Context Based Injection with Constructor Parameter

Jan 1, 2014 at 10:27 PM
I'm very new to Simple Injector, and as a first step I wanted to try implementing a simple logging interface with NLog as the implementation. Here's a simplified outline of my code:
public interface ILogger
        void Info(string message);

public class NLogLogger: ILogger
        private Logger logger;
        public NLogLogger(string source)
            logger = LogManager.GetLogger(source);

        public void Info(string message)
In this case, the source parameter in the NLogLogger constructor would be the name of the class that's using the logger (e.g. "MyClass1", "MyClass2").

I've come to understand that having an argument in the constructor of my implementation involves context based injection and that Simple Injector was created with certain design goals in mind which shape the usage of this feature. Here are a few discussions that I've tried to learn from:

How to return an instance based on its parent using Simple Injector?
Simple Injector: Registering a type with constructor argument that's based on its parent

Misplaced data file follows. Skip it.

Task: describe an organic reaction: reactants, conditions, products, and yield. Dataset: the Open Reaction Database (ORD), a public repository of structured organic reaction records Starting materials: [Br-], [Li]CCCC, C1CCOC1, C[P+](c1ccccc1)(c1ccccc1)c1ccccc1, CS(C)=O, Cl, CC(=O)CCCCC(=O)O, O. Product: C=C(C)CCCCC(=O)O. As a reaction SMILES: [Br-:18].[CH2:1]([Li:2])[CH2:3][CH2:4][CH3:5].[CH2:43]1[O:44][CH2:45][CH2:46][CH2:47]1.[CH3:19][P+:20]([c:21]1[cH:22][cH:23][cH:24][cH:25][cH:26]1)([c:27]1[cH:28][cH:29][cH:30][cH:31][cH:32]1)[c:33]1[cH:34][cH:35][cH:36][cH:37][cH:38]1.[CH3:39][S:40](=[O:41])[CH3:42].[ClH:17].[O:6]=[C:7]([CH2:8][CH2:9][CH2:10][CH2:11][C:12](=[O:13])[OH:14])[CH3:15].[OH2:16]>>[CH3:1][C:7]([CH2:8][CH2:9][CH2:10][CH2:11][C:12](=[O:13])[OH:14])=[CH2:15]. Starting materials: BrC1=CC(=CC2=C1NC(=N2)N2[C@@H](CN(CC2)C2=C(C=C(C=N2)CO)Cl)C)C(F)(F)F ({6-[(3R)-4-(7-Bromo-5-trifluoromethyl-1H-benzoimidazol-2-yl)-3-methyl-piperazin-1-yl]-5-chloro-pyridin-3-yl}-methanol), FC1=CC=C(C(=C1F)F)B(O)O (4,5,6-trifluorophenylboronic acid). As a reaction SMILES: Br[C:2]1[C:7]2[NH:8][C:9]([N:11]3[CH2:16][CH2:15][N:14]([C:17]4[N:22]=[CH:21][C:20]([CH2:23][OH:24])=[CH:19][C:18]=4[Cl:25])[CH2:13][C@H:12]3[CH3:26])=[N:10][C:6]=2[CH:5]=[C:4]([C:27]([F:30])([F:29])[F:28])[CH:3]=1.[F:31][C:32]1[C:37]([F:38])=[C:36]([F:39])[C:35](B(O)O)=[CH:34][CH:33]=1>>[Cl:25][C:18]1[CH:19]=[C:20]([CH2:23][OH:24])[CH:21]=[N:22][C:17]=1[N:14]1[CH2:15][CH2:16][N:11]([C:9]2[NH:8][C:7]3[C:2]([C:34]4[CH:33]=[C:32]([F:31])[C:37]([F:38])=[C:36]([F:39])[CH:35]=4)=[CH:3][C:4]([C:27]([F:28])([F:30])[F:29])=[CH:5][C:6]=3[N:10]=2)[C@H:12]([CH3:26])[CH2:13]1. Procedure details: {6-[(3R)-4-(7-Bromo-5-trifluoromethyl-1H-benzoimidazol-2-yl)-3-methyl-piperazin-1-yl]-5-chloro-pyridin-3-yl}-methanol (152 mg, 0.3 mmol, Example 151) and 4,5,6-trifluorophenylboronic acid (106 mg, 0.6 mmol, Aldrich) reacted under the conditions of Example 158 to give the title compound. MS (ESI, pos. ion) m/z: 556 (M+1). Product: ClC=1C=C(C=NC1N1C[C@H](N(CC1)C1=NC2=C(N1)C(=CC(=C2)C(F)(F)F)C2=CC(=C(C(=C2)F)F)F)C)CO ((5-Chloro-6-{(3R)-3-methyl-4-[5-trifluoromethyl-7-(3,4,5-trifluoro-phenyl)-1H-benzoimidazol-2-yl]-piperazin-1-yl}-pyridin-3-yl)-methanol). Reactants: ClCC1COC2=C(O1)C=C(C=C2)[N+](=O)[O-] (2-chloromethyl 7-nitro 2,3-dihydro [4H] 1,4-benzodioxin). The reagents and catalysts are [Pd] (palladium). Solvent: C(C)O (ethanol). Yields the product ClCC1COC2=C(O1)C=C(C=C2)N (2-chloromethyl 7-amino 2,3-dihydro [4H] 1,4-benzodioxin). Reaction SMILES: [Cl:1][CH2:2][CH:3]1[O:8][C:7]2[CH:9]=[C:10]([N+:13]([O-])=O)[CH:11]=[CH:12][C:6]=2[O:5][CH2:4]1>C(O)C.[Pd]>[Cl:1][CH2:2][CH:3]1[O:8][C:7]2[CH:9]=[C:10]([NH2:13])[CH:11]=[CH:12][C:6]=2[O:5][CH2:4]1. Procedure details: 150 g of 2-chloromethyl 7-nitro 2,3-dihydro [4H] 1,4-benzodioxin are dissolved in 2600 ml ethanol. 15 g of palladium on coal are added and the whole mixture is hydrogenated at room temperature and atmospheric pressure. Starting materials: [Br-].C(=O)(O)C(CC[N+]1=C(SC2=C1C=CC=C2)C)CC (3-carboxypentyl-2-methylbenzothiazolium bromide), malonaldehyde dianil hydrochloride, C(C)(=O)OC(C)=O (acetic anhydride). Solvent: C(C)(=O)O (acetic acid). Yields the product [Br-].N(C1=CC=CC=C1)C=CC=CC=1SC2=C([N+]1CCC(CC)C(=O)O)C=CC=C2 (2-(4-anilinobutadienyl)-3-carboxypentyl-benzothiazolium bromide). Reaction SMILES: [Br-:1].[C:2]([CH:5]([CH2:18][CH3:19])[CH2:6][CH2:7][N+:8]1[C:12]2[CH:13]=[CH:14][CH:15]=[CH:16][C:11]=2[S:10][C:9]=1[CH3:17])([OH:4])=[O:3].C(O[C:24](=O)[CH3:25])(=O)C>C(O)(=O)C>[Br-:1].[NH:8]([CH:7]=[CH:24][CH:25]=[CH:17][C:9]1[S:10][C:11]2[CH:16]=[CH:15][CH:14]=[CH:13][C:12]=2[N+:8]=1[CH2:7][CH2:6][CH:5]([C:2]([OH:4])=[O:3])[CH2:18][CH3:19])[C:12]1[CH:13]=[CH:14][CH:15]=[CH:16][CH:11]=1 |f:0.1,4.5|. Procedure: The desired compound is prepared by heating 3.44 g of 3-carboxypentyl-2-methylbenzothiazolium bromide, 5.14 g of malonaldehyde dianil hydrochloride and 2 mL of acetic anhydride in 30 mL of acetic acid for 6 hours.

Specify contructor arguments
Register an Interface wich implementation's constructor has arguments

So, in order to make this work, I inserted the following code in the InitializeContainer() method:
container.RegisterWithContext<ILogger>(context => { return new NLogLogger(context.ImplementationType.Name); });
However, upon execution, an exception was thrown because context.ImplementationType was null. Noticing that the problem seemed to be with the call to container.Verify(), I consulted the following discussion:

Context based injection and .Verify()

The example in that discussion doesn't demonstrate how to pass in constructor parameters, though (unless I'm just missing it).

In the end, I guess I'm just looking for a really basic explanation of how to make this kind of context based injection work. Any suggestions or code samples would definitely be appreciated.

As an aside, I would eventually like to implement this log injection in an MVC5 project. The logging will be for diagnostic and historical purposes only - exception and error logging will be handled by a separate module. Given the advice here, is it possible that I'm overlooking a more simple and elegant way of implementing this logging feature, or is injecting the logger into the constructor of an MVC controller still viewed favorably?

Thanks for the help, and for taking the time to support this project.
Jan 2, 2014 at 5:02 AM
Edited Mar 2, 2014 at 6:18 PM
There's an issue report that describes what you are seeing and how to solve it:
Marked as answer by dot_NET_Junkie on 3/2/2014 at 11:18 AM